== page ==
President Obama's trip to Cuba this week was historic — it's been more than 80 years since a U.S. president visited the nation — but was it productive?
During a joint news conference between Obama and Cuban President Raul Castro, the U.S. president criticized Cuba's lack of human rights.
"America believes in democracy. We believe that freedom of speech and freedom of assembly and freedom of religion are not just American values but are universal values," Obama said.
But Castro brushed off the accusations.
"We defend human rights," he said. "In our view, civil, political, economic, social and cultural rights are indivisible, interdependent and universal."
Still, while some doors remain closed, economic ones are creaking open. And U.S. companies are racing to capitalize on the relatively untapped market on the island nation. Several CEOs of large American businesses like PayPal, Marriott and Airbnb joined the president in Cuba this week.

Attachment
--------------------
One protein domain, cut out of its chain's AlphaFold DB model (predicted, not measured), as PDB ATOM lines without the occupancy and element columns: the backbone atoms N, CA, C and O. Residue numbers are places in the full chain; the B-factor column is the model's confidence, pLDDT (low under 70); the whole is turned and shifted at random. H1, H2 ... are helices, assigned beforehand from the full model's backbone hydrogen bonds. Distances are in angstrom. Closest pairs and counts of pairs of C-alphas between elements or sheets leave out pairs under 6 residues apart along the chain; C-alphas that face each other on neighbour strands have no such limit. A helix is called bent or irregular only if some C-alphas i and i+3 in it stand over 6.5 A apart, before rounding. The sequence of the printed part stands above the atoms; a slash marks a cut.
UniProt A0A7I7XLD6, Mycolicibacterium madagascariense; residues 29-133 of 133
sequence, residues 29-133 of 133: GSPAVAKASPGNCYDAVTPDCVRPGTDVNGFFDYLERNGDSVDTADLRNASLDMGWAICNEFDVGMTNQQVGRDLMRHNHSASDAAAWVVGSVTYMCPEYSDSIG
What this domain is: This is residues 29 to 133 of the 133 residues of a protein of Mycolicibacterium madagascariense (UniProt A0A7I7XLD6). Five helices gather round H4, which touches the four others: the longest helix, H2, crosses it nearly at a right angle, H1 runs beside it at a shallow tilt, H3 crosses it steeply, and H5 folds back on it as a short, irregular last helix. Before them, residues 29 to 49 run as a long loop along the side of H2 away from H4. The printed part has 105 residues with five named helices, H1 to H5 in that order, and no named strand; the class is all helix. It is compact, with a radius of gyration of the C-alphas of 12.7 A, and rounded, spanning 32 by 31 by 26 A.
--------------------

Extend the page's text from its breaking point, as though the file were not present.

Was the president's trip to Cuba more than a photo op? How will Cuba balance opening its economy while at the same time, maintaing political control?
And, because you know you are asking, who can visit Cuba now?
This week on Money Talking, host Charlie Herman talks about the race to get to Cuba with Cardiff Garcia U.S. Editor for the Alphaville blog at the Financial Times and Emily Parker, author of "Now I Know Who My Comrades Are: Voices from the Internet Underground."
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